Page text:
3 Dividend Pitfalls for Dividend Seeking Investors

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There is nothing wrong with investing in dividend stocks to generate passive income for your retirement planning. However, it will cause a huge dent in your retirement portfolio if you are investing wrongly. The following are the 3 dividend pitfalls that you have to avoid.

Pitfall No 1: High Dividend Yield is Lagging

Everyone wants to invest in shares which give high dividend yield. It is a no-brainer to choose Share A with a 10% dividend yield over Share B with a 4% dividend yield. However, investors need to be very careful when investing in shares with high dividend yield because ‘dividend yield’ is a lagging number. The high yield could be caused by a sharp drop in the current stock price due to weakening of the fundamentals or poor forward-earning guidance. Investing in such shares may instead cause investors to lose part of the capital invested and receive reduced dividend in the future.

dividend yield - financial alliance

Pitfall No 2: Dividend Pay-out Ratio is Not Guaranteed

There is no guarantee that the underlying shares will continue to pay dividend. The management can change the dividend pay-out ratio due to the company’s profit & loss position, cash flow situation, future expansion considerations and other reasons. Thus, the dividend from Real Estate Investment Trust (“REIT”) is more predictable compared to normal shares, because a REIT must distribute at least 90% of its taxable income to shareholders.

Pitfall No 3: Dividend Pay-out from Capital

Most investors do not read the fine print in the fact sheet before signing the agreement. Quite a number of mutual funds or unit trusts have the flexibility to pay dividend from capital when there is a need to. Such a dividend-paying practice is akin to you paying yourself dividend from your own bank account.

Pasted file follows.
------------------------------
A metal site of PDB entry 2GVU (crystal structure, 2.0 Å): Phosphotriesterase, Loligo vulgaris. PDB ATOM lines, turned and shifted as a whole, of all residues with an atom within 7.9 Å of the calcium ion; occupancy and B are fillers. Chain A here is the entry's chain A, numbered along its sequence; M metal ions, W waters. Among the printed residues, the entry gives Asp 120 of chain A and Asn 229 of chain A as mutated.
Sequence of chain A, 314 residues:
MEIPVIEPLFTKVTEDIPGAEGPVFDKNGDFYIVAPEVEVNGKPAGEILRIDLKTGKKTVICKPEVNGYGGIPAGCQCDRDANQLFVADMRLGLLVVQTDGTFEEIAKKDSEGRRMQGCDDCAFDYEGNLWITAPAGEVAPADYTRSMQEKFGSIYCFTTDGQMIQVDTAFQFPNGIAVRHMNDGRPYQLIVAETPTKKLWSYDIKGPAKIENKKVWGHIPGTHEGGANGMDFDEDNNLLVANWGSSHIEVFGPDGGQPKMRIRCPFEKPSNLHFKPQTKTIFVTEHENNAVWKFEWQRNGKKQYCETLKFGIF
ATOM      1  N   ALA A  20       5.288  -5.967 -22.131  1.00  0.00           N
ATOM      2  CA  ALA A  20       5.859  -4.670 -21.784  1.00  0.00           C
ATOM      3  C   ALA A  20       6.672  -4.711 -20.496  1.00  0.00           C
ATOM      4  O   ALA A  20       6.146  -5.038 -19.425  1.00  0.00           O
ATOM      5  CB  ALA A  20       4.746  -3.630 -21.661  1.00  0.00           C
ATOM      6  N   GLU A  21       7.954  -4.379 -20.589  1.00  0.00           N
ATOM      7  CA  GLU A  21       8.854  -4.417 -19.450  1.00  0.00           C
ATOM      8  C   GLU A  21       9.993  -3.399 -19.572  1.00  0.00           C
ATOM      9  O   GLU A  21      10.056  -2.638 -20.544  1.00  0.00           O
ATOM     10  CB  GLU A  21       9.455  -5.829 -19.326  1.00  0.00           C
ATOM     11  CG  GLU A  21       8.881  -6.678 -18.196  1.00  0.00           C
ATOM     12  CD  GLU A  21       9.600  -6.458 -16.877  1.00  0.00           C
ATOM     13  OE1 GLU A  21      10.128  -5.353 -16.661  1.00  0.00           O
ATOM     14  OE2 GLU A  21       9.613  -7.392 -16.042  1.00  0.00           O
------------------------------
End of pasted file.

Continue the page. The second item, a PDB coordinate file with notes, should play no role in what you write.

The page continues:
Nowadays, there are many advertisements promoting various investment products which give high dividends to generate passive income for your retirement planning. However, it is very important to pay attention to the above 3 dividend traps before you invest your hard-earned money. Ensure that you consider the above 3 factors, ask questions and get a satisfactory answer before signing any agreement. Alternatively, get a qualified and experienced investment advisor’s help in building your investment portfolio to minimise costly mistakes that may plague you later on.


Kenny Loh is a Senior Consultant at Financial Alliance, the largest Independent Financial Advisor in Singapore. He has won 4 Awards in 2017, Financial Alliance Quality Class Merit Award, Top 5 Investment Asset Under Advice (AUA) Award, Rookie Consultant of the Year Award and Best Practice Consultant Award. Visit his personal profile here:https://fa.com.sg/kennyloh/

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Top Investment Advice to Beginners: Start with this NO RISK asset class

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Two of the most common questions from retail investors when I conduct investment classes or private investment portfolio review are:

  1. How to get started to invest?
  2. What is safe to invest?